Today and tomorrow I am offering to give away a copy of a new book just being released from author Loretta Ellsworth. Loretta’s previous books for young adults are The Shrouding Woman and In Search of Mockingbird. Read my review of her new book, In a Heartbeat, then comment here for a chance to win your own copy. The contest is open until midnight (PST), Friday, February 12, and it is open to residents of the U.S. and Canada. Tomorrow, I’ll feature an interview with Loretta, so check back again then for more about this author and her books. (Congratulation to Lissa, the reader who commented and won a copy of In a Heartbeat given away by the author.)
Eagan is a figure skater. She’s athletic and talented and headstrong. Amelia’s world is limited by her failing heart. No longer even able to walk up and down the stairs of her home, she is homeschooled and spends a lot of time in her room drawing horses. In a Heartbeat by Loretta Ellsworth opens with Eagan’s story. We know immediately she dies after hitting her head on a board while making a jump in competition. Amelia is the girl who receives her heart.
The storyline goes back and forth between Eagan, who is caught between life and death, and Amelia who is learning to live and experience new sensations every day because of the strong heart beating in her chest. We learn about Eagan’s life through her memories of the times before her death. Amelia starts to suspect that some of her post-operation dreams and her new interests may be those of the donor.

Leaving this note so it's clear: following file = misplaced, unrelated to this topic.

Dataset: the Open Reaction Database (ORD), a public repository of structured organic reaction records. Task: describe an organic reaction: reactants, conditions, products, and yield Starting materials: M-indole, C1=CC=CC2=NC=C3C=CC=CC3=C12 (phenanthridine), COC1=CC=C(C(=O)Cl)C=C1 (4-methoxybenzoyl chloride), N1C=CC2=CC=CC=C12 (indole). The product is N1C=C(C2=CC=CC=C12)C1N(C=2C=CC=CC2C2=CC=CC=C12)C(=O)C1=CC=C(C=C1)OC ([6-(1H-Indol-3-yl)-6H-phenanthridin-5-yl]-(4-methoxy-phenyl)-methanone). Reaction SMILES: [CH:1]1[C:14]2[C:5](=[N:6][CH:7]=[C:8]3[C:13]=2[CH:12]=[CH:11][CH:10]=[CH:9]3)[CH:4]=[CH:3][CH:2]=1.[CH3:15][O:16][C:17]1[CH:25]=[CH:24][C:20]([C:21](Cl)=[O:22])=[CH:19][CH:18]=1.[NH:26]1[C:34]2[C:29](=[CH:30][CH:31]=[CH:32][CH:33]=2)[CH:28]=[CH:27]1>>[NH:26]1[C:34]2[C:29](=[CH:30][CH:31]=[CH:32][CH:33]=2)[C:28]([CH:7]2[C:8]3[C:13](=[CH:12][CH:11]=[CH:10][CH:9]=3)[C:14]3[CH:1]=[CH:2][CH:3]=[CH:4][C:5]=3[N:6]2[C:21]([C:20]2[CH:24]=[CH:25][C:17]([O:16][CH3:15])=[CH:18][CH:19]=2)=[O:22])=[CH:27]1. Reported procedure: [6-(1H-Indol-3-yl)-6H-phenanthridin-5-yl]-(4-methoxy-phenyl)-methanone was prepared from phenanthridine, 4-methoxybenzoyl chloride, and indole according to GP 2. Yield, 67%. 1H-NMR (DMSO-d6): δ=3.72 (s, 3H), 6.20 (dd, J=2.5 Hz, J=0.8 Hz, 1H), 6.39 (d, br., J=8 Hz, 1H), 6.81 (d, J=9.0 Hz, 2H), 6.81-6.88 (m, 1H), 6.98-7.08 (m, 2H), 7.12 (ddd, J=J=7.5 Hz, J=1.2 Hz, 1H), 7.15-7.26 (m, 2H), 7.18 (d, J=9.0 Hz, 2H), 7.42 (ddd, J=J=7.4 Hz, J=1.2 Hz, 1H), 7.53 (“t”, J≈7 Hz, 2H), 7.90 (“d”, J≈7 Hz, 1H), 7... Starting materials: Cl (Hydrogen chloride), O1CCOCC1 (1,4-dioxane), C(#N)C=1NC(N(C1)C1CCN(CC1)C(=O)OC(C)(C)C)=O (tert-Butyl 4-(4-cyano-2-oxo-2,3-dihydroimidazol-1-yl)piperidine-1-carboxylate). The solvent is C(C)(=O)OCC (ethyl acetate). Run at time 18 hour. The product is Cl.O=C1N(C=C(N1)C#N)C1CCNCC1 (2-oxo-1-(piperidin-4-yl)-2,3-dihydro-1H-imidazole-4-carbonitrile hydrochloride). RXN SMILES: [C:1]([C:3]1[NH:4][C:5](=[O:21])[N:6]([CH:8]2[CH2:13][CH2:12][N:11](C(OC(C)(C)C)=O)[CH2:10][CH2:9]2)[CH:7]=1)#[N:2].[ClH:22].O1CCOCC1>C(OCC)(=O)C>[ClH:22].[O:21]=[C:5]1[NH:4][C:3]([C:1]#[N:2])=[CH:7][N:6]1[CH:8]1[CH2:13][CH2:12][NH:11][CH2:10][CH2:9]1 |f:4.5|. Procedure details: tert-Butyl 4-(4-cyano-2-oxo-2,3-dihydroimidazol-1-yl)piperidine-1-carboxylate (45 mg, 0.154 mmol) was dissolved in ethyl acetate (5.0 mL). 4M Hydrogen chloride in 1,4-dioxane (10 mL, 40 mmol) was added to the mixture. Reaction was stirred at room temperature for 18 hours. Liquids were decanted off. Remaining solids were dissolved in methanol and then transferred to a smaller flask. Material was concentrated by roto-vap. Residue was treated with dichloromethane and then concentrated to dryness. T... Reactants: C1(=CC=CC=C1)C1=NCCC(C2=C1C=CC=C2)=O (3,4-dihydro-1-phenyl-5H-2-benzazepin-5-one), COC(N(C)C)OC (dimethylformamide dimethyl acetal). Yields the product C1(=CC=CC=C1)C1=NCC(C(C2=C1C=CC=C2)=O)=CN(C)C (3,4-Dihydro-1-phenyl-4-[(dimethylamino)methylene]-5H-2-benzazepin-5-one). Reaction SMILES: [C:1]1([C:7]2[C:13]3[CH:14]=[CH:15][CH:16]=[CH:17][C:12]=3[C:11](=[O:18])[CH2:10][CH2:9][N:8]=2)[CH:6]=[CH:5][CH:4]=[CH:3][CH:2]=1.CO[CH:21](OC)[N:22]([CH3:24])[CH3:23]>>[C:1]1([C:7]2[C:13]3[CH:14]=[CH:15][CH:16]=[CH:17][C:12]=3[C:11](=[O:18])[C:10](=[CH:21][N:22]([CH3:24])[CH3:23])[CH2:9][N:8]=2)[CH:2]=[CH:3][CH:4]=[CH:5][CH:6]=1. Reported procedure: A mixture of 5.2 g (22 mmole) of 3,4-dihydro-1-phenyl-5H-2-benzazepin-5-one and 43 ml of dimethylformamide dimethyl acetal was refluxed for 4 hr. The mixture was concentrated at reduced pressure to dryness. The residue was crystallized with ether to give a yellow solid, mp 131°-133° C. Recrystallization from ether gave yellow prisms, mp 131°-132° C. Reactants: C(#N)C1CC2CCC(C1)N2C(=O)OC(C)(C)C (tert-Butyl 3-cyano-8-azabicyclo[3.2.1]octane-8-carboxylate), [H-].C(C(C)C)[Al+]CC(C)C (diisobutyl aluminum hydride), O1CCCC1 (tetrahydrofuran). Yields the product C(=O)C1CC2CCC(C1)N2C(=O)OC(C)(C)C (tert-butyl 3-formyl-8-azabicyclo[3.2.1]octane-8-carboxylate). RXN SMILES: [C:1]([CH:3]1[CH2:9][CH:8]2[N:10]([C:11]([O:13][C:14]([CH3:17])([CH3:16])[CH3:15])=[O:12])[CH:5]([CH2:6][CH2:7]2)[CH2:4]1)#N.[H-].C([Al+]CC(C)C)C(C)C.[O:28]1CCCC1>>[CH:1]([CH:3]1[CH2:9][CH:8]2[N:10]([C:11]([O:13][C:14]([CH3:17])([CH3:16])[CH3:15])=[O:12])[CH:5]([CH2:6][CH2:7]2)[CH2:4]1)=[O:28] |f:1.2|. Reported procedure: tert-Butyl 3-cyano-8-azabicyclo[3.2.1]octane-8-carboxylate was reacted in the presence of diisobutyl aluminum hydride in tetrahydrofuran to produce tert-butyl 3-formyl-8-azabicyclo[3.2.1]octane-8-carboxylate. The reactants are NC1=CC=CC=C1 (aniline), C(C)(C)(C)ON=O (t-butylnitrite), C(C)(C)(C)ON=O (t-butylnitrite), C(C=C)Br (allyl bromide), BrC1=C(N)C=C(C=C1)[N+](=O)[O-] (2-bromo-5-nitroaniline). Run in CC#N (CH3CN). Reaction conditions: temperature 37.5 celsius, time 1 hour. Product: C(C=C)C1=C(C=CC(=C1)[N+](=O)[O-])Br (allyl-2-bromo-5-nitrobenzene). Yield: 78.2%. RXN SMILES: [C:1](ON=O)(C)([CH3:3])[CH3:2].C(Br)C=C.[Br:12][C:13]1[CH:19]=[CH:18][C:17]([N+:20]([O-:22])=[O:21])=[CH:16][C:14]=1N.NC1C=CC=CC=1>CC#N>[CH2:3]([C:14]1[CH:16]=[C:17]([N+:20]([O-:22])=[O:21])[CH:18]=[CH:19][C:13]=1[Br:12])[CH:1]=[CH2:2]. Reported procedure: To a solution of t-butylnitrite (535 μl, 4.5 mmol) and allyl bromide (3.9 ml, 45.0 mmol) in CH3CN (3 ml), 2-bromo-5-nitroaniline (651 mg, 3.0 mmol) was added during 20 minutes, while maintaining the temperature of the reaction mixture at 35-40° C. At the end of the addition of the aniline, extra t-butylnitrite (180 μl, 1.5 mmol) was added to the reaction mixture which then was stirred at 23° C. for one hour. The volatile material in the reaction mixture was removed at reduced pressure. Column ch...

In addition to the stories of the two girls, In a Hearbeat is also about Eagan’s and Amelia’s relationships with their mothers. Eagan feels her mother is too controlling and too invested in how she performs on the ice. She wants time to skate, but she also wants to pursue interests off the rink. Amelia is totally dependent on her mother, who has gone to great lengths to care for her while she waited for a new heart. Now she wonders how she can start to assert her own independence.
Even if you have not known someone who has donated or received an organ, you will be moved by this story of life for one that is not possible without loss for the other. The book never falls into a preachy tone advocating for organ donation, but instead takes a look at what it means from the human and emotional point of view. And it does a good job of showing the different perspectives that teens and parents may have about life and death.
While the focus is mostly on the girls, since it’s told from their perspective, Ellsworth does a great job of showing the ripples of impact on both families and friends. There are many things for mother-daughter book clubs with girls 13 and up to talk about after reading In a Heartbeat. It should certainly open a dialogue between moms and daughters about organ donation and all it entails for both sides—feelings of hope, grief, guilt, and the possibility of a connection between donor and recipient. I highly recommend it.